3D printing: among technology, creativity and new manufacturing

If I hear, I forget; if I see, I remember; if I make, I understand. Words by Bruno Munari (1907 – 1998), notable italian designer and artist.

And just think what Munari could have done with 3D printing. In fact, this one is among the most growing trends and sectors in technology. The possible applications are in many fields: science, medicine, architecture, art, defense and aeronautical industries (explaining video above).

The so-called new manufacturing is made of this: a mix by technology, creativity and manufacturing. And this is an opportunity for makers: now, there is the possibility to create real objects by the use of 3D printers, at office or at home.

During this year, there has been euphoria about 3D printing in the business world and at Wall Street.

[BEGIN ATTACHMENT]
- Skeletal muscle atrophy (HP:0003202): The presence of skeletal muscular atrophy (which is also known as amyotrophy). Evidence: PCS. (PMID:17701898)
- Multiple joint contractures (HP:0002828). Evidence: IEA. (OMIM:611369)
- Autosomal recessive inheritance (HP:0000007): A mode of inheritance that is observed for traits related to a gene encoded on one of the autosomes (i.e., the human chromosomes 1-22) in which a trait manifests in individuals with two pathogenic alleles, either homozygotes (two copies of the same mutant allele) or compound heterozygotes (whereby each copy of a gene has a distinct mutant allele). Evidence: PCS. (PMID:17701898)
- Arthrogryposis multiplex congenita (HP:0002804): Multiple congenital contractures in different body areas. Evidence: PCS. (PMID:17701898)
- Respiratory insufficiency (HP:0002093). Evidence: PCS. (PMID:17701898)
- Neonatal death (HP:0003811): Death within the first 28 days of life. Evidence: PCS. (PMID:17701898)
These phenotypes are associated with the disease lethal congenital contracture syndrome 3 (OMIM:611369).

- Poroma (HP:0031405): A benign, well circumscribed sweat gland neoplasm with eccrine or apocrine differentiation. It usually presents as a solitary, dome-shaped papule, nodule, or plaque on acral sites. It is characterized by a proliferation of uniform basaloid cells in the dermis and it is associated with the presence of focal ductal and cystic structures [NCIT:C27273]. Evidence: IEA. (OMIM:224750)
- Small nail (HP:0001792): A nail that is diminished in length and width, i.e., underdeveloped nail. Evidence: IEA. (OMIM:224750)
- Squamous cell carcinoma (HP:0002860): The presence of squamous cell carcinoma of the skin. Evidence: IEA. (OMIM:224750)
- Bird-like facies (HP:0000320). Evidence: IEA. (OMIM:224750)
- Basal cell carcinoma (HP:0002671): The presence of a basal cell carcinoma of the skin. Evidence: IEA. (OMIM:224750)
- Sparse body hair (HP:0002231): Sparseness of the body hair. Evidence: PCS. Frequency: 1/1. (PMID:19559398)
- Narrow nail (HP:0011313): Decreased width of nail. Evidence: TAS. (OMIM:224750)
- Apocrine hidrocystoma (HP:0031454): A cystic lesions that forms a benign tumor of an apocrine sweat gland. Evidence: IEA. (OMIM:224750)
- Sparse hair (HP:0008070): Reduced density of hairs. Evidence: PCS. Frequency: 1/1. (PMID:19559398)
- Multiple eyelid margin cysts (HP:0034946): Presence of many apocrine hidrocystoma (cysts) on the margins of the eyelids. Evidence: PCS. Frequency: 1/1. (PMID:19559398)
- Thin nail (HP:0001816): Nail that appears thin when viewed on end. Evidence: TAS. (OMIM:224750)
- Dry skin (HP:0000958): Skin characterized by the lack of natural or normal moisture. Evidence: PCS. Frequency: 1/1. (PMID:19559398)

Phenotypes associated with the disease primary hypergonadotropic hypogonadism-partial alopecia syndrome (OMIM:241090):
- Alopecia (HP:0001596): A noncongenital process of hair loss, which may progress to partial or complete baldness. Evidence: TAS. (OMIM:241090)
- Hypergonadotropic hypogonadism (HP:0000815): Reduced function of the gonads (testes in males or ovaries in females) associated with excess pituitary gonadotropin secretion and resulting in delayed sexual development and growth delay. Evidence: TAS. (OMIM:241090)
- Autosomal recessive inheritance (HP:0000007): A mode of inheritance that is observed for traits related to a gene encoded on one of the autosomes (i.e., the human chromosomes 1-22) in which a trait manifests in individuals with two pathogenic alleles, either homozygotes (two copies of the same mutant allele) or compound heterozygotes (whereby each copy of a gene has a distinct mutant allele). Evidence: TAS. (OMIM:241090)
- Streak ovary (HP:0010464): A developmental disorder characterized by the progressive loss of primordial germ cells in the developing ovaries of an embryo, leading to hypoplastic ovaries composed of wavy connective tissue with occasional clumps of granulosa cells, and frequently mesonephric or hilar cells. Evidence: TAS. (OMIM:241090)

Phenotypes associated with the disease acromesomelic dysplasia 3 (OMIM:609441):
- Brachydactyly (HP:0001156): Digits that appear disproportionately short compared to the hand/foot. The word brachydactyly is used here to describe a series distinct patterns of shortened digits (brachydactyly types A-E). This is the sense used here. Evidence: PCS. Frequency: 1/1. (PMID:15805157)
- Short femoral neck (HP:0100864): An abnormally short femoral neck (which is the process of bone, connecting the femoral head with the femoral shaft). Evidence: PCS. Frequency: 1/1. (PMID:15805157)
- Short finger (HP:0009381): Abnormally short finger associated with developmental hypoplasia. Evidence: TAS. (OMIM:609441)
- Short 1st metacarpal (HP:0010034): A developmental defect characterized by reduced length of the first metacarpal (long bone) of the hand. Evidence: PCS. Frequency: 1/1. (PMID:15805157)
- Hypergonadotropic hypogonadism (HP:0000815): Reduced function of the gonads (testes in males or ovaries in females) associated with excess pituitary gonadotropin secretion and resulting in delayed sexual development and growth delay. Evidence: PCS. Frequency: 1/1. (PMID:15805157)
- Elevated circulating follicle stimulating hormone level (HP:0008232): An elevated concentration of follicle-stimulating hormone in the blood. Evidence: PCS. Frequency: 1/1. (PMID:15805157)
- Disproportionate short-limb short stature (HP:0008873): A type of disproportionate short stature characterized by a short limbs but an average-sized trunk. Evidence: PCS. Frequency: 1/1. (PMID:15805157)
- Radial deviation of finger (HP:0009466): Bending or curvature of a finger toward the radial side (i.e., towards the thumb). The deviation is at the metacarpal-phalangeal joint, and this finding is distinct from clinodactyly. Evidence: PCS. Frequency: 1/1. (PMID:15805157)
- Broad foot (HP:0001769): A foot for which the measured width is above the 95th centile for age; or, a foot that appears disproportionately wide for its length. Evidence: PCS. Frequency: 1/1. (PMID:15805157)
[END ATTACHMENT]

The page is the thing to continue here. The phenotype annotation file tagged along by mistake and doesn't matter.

In this sector, the current major players are 3D Systems and Stratasys. And there is also Autodesk, specialized in the “software side” of the 3D printing. But maybe not everyone knows that also Amazon entered this business, through the stake in Makerbot, a New York-based startup which makes the Makerbot Replicator 2, at home 3D printer.

The industry is on the move: a few days ago, it was announced the exclusive agreement between 3D Systems and Singularity University (Usa), to provide 3D content-to-print solutions and education. The Singularity University is a research center located at the NASA Research Park in Mountain View (California), with a focus on the impact and opportunities presented by advanced technologies.

It is clear that 3D printing will not replace the traditional manufacturing. But, beyond the euphoria, the sector has an interesting perspective.